On Retconning Biblical Violence

In 2009, I wrote “The Twisted Moral of Passover“, about how this major Jewish holiday is really a celebration of genocide: the mass killing of the Egyptian children that preceded the Israelites’ deliverance from slavery. (The very name of the holiday refers to how the Israelite slaves supposedly marked their doors with blood so that the divine executioner would see it and pass over their houses.)

Even if there isn’t any archaeological evidence for this event, or for the Egyptian captivity in general (which there isn’t), it doesn’t take away the disturbing message. The slaughter of the innocent is being treated as something to commemorate, an event for which Jewish people should feel pride and gratitude. As I said at the time:

Let us not forget, ancient Egypt was not a democracy! Regardless of their feelings on the matter, the Egyptian people had no say in whether the Israelites were set free. The only person who had the power to make that decision was the pharaoh. What purpose did it serve for God to torment and massacre his subjects? Truth, why not just kill the pharaoh and ensure that the next person to come to the throne was more sympathetic to the Israelites’ plight?

Well, this week it’s Passover again, and I assume that’s how a Jewish believer found my post. He left an irritated comment accusing me of not understanding what the holiday is about:

We Jews must NOT gloat over the downfall of our enemy, even if such a downfall was eminently deserved. When God metes out justice to the wicked, we should find it unsettling. God’s power has been unleashed in this world; am I so deserving that it will not be directed at me?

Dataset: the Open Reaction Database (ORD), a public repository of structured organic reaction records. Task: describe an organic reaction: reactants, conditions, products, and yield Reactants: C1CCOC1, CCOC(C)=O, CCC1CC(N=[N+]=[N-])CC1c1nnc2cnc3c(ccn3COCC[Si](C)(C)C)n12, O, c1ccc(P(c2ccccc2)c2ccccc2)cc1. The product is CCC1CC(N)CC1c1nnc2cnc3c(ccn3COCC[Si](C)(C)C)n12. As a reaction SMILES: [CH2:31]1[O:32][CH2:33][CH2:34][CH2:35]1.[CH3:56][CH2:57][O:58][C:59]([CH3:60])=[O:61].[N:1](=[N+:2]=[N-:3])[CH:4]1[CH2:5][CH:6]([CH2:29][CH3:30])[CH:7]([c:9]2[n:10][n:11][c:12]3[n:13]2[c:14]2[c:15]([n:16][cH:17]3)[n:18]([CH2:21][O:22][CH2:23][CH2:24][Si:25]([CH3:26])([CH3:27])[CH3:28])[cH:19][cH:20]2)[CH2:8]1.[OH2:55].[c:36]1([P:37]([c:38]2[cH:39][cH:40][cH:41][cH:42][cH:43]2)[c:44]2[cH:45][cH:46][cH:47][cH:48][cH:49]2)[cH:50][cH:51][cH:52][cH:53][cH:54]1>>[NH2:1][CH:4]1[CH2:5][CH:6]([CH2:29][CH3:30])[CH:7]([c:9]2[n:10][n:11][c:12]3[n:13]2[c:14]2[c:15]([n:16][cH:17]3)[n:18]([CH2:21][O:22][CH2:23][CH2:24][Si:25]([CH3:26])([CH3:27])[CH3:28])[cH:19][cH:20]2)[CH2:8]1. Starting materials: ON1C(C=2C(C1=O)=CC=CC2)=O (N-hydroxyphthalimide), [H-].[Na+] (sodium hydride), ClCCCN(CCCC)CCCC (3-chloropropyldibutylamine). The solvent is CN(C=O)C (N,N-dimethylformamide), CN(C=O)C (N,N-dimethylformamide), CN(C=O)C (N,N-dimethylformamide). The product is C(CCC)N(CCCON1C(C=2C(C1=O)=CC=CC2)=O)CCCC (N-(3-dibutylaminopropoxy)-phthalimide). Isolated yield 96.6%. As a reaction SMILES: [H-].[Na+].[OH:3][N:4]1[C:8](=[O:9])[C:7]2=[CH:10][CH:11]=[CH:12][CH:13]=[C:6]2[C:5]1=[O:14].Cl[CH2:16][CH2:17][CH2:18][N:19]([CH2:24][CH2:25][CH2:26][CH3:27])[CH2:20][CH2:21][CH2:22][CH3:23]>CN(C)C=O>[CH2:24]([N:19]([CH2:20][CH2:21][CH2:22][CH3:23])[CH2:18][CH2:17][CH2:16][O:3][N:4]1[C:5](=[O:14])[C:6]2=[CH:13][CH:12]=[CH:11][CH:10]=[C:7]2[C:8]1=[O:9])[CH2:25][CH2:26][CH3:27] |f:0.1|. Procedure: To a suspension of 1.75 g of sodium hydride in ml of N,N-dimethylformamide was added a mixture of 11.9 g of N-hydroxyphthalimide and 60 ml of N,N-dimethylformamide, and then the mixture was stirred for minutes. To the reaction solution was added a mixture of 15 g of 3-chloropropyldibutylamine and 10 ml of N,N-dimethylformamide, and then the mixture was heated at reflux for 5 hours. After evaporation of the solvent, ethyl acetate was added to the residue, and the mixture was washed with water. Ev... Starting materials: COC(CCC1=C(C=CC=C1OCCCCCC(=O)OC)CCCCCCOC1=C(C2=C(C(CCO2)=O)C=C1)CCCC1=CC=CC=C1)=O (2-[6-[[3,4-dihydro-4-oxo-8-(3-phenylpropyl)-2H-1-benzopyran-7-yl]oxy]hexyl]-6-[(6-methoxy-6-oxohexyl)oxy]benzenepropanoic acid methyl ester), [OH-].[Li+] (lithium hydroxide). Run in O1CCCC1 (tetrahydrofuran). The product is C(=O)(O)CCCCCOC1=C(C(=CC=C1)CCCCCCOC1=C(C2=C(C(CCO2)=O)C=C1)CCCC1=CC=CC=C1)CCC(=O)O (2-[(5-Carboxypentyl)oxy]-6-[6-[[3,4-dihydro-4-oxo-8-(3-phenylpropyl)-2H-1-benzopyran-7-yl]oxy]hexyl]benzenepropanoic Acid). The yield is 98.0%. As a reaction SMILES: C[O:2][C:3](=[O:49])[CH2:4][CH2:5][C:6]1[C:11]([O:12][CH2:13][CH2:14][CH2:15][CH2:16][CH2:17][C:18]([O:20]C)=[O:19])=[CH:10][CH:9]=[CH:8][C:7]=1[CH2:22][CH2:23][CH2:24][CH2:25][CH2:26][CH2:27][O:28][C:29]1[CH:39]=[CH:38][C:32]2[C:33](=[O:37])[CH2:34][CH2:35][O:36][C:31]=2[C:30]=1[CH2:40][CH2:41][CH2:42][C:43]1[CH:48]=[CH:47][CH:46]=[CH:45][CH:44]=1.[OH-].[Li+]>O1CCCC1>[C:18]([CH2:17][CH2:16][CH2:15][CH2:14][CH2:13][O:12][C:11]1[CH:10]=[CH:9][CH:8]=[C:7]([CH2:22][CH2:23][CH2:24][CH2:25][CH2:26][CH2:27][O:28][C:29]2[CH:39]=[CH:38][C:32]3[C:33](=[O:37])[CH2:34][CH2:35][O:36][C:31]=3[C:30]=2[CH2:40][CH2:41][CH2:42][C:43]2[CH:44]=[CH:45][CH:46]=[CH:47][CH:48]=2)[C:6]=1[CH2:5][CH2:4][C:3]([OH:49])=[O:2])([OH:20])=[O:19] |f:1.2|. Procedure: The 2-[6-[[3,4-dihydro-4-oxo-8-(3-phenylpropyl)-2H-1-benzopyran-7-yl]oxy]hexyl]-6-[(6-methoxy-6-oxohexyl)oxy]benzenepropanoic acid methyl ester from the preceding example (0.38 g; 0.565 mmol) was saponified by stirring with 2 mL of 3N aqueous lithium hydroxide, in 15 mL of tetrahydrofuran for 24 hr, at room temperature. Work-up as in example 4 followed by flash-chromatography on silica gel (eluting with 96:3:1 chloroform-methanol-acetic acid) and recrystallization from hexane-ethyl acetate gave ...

The commentator Rabbeinu Yonah adds that there is a certain sense of elation we may feel. God’s honor has been restored. Wickedness does not last forever. God ultimately sees to it that His enemies are punished. If He does so in this world, just a small amount of His glory has been revealed to mankind. And for that, we may rejoice.

We may NOT, however, rejoice over the suffering itself our enemy endures. It may be necessary and it may be 100% right, but it is NOT a source of joy.

But the suffering of the Egyptians, as I’ve already discussed, was neither necessary nor right. It was a collective punishment, born from the ancient mindset that people bear responsibility for the deeds of others in their family, tribe or nation, and can rightfully be punished for things they didn’t do and couldn’t control. Were the firstborn Egyptian infants and children really “God’s enemies”? Does it “reveal God’s glory” for them to be slaughtered? This believer’s reply steps carefully around these questions.

The Talmud states that when the Egyptians were drowning in the sea, the angels wanted to sing their daily song of praise to God, and God quieted them: “The creations of My hands are drowning in the sea, and you are singing song?!” (Megillah 10b). One of the most wicked and immoral nations history has produced was at last experiencing its morally inevitable fate, yet God Himself experienced no pleasure in the process.